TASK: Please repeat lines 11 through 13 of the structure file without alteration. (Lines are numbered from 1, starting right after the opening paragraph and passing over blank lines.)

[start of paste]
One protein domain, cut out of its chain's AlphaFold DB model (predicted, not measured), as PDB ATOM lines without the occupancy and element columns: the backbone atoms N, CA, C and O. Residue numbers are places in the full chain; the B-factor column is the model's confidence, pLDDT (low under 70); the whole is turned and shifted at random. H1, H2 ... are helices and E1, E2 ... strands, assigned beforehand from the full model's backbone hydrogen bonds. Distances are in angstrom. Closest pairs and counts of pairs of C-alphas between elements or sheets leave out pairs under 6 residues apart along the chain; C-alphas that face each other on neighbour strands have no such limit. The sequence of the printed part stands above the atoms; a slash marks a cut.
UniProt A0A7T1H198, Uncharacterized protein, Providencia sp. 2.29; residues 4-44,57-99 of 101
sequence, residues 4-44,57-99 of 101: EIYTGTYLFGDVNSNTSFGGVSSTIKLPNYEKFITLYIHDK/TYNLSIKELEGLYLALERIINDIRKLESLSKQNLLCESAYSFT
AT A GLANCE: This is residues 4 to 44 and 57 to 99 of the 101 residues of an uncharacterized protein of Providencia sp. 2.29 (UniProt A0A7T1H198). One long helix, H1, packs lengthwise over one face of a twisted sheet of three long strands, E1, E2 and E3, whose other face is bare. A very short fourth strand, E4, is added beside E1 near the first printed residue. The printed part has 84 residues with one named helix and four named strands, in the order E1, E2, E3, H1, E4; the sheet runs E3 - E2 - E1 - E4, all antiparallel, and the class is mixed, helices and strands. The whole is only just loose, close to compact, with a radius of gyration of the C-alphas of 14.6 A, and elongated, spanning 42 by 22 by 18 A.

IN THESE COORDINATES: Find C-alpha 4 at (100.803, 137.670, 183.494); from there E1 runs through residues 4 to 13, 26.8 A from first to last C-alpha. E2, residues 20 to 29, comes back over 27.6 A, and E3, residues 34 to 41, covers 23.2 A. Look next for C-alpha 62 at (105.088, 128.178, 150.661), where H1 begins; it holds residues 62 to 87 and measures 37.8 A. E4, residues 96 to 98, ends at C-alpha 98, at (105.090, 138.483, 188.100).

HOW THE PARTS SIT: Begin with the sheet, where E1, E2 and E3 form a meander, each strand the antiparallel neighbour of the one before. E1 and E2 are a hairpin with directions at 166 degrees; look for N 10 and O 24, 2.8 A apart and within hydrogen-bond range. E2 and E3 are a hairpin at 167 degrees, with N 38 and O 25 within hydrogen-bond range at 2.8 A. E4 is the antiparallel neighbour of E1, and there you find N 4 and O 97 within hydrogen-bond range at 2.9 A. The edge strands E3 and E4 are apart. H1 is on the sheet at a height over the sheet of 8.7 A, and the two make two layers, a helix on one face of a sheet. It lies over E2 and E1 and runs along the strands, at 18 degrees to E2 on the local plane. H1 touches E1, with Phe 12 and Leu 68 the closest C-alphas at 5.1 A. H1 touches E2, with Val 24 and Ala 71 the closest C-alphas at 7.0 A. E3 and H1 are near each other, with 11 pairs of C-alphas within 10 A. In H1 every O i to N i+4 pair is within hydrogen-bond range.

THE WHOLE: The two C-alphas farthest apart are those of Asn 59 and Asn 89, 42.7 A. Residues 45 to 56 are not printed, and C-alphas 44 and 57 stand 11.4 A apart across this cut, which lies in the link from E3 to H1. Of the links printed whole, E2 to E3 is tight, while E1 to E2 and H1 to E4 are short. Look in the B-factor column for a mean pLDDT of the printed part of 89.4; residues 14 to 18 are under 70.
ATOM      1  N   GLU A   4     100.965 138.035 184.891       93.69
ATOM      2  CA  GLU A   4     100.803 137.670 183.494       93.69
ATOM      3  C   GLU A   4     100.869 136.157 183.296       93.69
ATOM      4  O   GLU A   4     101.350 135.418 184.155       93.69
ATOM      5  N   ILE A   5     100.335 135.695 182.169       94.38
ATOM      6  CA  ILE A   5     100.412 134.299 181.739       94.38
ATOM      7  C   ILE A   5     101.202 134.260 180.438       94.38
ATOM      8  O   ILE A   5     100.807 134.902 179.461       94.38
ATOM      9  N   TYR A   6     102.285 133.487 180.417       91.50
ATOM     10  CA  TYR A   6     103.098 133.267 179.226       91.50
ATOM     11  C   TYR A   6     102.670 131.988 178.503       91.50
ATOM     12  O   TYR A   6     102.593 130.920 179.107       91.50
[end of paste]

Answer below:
ATOM      5  N   ILE A   5     100.335 135.695 182.169       94.38
ATOM      6  CA  ILE A   5     100.412 134.299 181.739       94.38
ATOM      7  C   ILE A   5     101.202 134.260 180.438       94.38